It’s always something with chickens. We have added to our chicken flock (which had dwindled to two). We have the two original Buff Chanteclers, two Wyandottes, and an Easter-Egger. These new chickens have proved to be prolific layers–and I cannot help wondering if that isn’t the source of the problem.

The Chanteclers were never great layers. They are extremely hardy–and they’re not big eaters. I’m not sure if “cheap to keep” is enough. Alpha, the top dog of the chicken yard has never laid an egg so far as we can tell. We contemplated retiring her, early on (read “soup”), but my sister warned that the top chicken of the pecking order often doesn’t lay. She is, after all, a supervisor. If we retired her, there was the risk that any new top chicken would, in turn, cease to lay. So we kept her. She’s a bitch, but she’s our bitch.

The new chickens have upped the game. We are at the point where we produce more eggs than we can consume. Our neighbors thank us. But all this production seems to have rattled Alpha.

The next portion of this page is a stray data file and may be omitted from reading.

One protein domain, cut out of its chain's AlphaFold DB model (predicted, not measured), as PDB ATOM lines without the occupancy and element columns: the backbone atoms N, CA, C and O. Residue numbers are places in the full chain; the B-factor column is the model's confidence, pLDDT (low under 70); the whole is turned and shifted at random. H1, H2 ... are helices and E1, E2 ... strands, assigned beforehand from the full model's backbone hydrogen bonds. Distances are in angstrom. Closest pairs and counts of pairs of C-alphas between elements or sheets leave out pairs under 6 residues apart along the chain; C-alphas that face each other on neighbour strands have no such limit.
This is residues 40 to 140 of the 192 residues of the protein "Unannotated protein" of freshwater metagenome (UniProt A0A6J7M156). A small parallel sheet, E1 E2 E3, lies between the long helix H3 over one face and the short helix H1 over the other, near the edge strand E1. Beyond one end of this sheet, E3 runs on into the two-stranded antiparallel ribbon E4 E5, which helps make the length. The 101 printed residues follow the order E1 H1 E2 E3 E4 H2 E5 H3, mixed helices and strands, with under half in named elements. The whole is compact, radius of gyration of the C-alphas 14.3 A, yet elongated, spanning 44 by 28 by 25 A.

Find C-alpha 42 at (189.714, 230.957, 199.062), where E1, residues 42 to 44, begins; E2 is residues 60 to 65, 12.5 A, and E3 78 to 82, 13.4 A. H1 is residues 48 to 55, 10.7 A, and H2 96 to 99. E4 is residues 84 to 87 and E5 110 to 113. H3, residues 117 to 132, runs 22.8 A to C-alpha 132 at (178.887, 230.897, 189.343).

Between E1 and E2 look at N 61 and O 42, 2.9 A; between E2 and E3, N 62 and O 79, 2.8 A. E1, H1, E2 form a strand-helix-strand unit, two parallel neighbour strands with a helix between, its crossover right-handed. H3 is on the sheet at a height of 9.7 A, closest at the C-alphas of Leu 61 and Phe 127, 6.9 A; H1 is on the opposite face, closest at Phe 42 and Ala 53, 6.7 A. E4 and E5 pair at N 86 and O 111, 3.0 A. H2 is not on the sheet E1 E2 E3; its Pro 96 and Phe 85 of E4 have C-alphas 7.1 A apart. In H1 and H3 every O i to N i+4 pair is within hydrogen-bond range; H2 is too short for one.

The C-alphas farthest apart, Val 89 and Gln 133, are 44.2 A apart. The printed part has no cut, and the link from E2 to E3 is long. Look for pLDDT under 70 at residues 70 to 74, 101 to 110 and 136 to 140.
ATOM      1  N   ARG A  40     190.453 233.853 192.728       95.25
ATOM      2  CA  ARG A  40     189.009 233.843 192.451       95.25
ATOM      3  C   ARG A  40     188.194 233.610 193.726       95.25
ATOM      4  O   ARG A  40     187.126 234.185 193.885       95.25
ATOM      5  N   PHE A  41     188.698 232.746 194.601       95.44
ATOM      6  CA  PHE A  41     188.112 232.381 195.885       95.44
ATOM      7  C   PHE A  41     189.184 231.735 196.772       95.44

Alpha is no spring chicken. She must be five, and remember, she does not lay. But she’s gone broody on us! A broody chicken is one who goes through a hormonal shift, such that she seeks to develop a clutch of eggs to hatch. She’ll hang out in the brood box all day, sitting on any eggs she can find. Her temperature rises, and she goes into an uncharacteristic, driven mode. You can kick her out of the coop– but she goes right back. Some broody hens become aggressive. I suppose it works in the larger context–where a chicken could actually hatch a family, but we have no rooster. There will be no chicks.

Given that this is all in vain, we have to consider the cost to the chicken. It wears the hen out–all this obsessive behavior and the elevated temperatures, they’re bad for the chicken. It is in everyones’ interest to break the broody cycle.

We never had a broody hen before, so I called my sister for help. “You have to cool her down to break the broody cycle.” Just how does one chill a chicken? Apparently, you can either dunk her repeatedly in icy water (which sounds like torture to me), or you can isolate her in a cool location–with no nesting materials for insulation. This slower, but more humane method can take days.

So Alpha is in solitary. Our barn stays cool in the lower level–in the low 50s on the concrete floor. So Alpha is doing time, chilling. The other chickens don’t seem to miss her. As you can imagine, she’s pacing the floor, like the inmate that she is. Rick put the food and water outside the enclosure–he didn’t want any rattling of the tin cup against the bars of her cell. So far, I don’t see her getting any reduction in sentence for good behavior.

In a couple of days, we put her back out with the others, and hope that she is broody no more.